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Pecha kucha: ratios, proportions, and probability
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Pecha kucha: ratios, proportions, and probability


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A Pecha Kucha (20 slides in 6 minutes) presentation meant to be a useful introduction and overview for a 7th grade middle school mathunit on Ratios, Proportions, and Probability

A Pecha Kucha (20 slides in 6 minutes) presentation meant to be a useful introduction and overview for a 7th grade middle school mathunit on Ratios, Proportions, and Probability

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  • Describe: Why they are all in one unit? All about comparing things: comparing two things from the same group (like comparing students from my class to students from another teacher's class), comparing two things that are very different (like comparing people to weight), seeing how two things change (how often they change, how drastic they change) and if they change the same over time. Then, we will think about how things change to PREDICT THE FUTURE!
  • Ratios:
    -Ratios are how you compare two things that are the same
    -Example of ratios: comparing gallons of milk to gallons of OJ
    -comparing similar stats of different Athletes (like how far certain runners ran in the same period of time)
    -math history=golden ratio=the idea that all limbs on a human being have a ratio that are the same magic number, and that this was the idea of the “perfect” human being. (note Da Vinci and artwork, statues, sketches)
    Also, the construction of the Egyptian pyramids are analyzed by math people in terms of the golden ratio
  • A special kind of ratio is known as the Golden Ratio. This is an extremely famous ratio discovered in math history by a dude named Fibonacci. It is pretty much determining two numbers whose combined length satssfies the ratio shown. The ratio of the whole length to the long part is equal to the long part to the short part.
    ---human portraits (Golden square of Mona Lisa's face, ratio of upper torso to bottom torso)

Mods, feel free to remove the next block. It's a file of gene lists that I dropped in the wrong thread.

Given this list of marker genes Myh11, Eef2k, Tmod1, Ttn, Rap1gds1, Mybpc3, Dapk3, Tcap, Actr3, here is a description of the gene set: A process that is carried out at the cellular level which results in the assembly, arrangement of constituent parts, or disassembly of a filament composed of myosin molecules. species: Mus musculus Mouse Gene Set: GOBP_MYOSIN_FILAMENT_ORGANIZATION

----sunflower seeds spiral out from the center in two directions one direction spirals with 21 seeds, the other spirals with 34. These numbers create the golden ratio as well.
  • Rates: a type of ratio that compare two different things.
    --instead of comparing stats of two athletes, you could compare number of baskets made per minute. (comparing baskets and minutes)
    --the most common application of rates is in cars! MPH, KMH (in europe)
    --with rates comes something called rate of change:it's like walking on a hill; if the hill is changing very quickily uphill, then it has a large rate of change. If the hill is the same all the way up, then it has a constant rate of change. If the hill is going down, then it has a negative rate of change. like the height of someone changing over time. Rate of change usually looks at a pattern over time.
    Another example: distance you have traveled on a bike over time. Think about it, you get tired! So your rate of change will get slower over time because your legs get tired
  • Rates are all over the world, just like lightning! You can use rates to see how often something happens (like per minute, per hour, per day, per year)
    According to scientists, lightning strikes on earth about 6002 times every minute!
    Along with lightning, meteorologists use rates to describe how fast a tornado is moving, which direction it is moving in, and how fast its winds are blowing.
    Chances are, if the tornado is blowing harder than 50 mph, you will want to seek shelter
  • Scale drawings: